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The radiation performance of patch antennas on a large-size substrate can be significantly degraded by the diffraction of surface waves at the edge of the substrate. Most of modern techniques for the surface-wave suppression are related to periodic structures, such as photonic bandgap (PBG) or electromagnetic bandgap (EBG) geometries, which require complicated processes and considerable area. The concept of artificially soft surfaces has been proposed to suppress the surface-wave propagation since the 1990s. However, the typical corrugated soft surface only applies to a substrate whose thickness is one quarter guided wavelength. A compact soft-surface structure consisting of a square ring of short-circuited metal strips is employed to surround the patch antenna for blocking the surface-wave propagation, thus, alleviating the effect of the edge diffraction and, hence, improving the radiation pattern. Since its operating frequency is determined by the width of the metal strip (about a quarter guided wavelength), the compact soft-surface structure is suitable for a substrate with arbitrary thickness and dielectric constant. More importantly, the compact soft surface can be realized on any via metallization incorporated packaging process, such as liquid crystal polymer (LCP), multilayer organic (MLO), or low temperature cofired ceramic (LTCC) technology. A numerical investigation for a patch antenna surrounded by an ideal compact soft surface is presented and the feasibility of its implementation on LTCC technology is demonstrated. It is shown that the gain at broadside of a patch antenna on a thick and large-size substrate can be increased to near 9 dBi through the use of the proposed compact soft-surface structure.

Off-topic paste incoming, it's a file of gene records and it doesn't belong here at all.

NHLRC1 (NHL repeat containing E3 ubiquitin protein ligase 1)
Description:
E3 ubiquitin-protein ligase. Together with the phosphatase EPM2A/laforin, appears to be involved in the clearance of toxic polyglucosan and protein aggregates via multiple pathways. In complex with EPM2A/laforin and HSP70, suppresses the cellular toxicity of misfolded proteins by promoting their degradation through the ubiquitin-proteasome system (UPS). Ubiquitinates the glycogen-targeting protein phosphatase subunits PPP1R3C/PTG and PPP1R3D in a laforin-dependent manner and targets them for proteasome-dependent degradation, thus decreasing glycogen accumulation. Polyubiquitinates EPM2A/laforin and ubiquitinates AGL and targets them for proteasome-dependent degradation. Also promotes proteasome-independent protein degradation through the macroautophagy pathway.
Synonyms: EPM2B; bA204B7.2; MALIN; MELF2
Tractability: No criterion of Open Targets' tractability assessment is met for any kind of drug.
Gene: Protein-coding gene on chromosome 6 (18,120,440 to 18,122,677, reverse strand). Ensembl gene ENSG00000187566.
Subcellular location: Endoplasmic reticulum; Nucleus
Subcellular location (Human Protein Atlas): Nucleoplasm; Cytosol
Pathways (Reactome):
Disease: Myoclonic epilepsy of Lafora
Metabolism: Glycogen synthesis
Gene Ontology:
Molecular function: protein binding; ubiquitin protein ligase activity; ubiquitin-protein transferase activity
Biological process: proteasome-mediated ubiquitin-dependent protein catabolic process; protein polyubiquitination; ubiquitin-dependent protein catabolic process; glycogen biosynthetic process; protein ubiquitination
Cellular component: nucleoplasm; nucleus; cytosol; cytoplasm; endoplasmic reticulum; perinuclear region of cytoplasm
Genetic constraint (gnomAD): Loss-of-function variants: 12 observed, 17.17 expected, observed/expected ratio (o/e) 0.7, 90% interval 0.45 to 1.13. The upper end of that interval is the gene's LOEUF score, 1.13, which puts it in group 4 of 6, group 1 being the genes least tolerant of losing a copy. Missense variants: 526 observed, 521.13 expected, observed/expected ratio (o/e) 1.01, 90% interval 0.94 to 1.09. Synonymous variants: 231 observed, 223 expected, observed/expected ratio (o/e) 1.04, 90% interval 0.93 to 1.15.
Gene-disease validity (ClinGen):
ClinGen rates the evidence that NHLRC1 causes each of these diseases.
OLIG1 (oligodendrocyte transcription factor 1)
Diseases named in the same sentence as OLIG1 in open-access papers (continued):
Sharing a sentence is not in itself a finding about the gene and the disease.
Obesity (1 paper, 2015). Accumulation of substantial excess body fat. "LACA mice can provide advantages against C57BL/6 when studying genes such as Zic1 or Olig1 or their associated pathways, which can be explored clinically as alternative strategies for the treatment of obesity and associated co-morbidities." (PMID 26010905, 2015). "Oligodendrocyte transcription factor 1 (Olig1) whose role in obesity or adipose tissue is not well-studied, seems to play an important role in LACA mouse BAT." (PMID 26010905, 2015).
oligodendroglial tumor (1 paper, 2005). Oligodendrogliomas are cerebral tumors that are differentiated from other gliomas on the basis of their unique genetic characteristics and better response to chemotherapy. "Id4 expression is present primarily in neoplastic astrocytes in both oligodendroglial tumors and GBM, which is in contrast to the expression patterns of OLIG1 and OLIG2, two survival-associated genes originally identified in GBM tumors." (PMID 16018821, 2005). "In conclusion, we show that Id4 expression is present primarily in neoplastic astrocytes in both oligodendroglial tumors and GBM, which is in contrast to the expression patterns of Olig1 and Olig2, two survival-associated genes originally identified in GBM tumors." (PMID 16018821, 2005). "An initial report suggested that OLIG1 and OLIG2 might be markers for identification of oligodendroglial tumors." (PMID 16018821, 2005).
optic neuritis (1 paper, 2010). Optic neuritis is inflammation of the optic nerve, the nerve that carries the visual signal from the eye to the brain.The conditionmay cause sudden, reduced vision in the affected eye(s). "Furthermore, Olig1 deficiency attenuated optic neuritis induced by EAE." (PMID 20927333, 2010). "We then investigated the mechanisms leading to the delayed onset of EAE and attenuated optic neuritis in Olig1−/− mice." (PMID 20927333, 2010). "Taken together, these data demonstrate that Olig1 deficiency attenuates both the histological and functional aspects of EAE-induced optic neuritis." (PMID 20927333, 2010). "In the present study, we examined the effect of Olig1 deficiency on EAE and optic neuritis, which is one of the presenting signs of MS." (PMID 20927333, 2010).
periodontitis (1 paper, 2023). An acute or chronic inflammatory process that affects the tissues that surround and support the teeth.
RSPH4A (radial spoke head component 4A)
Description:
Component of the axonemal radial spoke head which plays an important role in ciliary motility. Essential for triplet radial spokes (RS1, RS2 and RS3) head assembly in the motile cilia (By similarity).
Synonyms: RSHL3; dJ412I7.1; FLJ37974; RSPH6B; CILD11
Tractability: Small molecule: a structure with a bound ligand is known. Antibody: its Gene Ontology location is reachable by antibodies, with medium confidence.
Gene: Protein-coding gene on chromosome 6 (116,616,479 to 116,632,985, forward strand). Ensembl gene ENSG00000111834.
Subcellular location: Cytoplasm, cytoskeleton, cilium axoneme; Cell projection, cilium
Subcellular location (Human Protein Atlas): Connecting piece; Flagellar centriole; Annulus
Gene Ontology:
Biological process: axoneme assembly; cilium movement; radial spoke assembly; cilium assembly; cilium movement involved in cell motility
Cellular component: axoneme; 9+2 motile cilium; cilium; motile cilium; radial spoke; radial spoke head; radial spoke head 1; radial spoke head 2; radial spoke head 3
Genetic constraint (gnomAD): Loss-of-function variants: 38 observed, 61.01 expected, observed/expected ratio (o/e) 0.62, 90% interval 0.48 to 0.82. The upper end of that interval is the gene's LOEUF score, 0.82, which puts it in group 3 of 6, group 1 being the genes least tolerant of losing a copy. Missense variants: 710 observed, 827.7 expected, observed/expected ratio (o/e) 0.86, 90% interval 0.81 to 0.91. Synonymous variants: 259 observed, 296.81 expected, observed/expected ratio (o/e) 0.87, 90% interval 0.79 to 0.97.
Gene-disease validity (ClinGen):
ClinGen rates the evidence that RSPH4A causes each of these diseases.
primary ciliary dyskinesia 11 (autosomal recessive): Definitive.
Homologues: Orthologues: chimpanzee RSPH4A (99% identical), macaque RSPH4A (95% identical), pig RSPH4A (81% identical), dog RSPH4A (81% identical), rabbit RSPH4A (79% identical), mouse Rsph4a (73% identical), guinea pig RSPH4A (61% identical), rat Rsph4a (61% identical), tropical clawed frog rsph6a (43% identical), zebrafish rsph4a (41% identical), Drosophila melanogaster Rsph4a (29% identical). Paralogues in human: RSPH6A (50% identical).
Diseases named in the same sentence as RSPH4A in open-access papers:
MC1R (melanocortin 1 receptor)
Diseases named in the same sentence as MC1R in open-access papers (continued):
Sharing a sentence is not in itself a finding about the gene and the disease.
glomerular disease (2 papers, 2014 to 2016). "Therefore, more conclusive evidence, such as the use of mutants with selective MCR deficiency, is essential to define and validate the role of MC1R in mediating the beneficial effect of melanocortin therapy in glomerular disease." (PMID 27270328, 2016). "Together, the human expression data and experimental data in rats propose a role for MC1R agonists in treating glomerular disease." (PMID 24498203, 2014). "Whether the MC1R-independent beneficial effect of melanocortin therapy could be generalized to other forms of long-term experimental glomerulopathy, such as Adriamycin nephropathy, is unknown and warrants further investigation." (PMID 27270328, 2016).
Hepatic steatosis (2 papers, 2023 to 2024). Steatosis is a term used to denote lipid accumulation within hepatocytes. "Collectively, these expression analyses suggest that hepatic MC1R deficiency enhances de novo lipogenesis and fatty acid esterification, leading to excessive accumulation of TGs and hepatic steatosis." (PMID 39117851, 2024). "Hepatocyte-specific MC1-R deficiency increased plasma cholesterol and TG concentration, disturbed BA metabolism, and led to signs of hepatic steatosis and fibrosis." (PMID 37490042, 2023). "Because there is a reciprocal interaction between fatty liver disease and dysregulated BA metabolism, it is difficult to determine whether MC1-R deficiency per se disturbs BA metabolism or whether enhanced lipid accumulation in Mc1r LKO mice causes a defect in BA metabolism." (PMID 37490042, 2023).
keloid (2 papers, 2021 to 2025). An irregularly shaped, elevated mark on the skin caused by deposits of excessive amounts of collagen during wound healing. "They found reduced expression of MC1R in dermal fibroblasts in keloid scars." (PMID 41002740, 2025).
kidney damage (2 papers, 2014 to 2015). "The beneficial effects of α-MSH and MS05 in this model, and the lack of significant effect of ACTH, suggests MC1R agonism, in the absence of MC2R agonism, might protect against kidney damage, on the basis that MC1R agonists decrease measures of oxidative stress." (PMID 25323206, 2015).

Date of Publication: Jan. 2005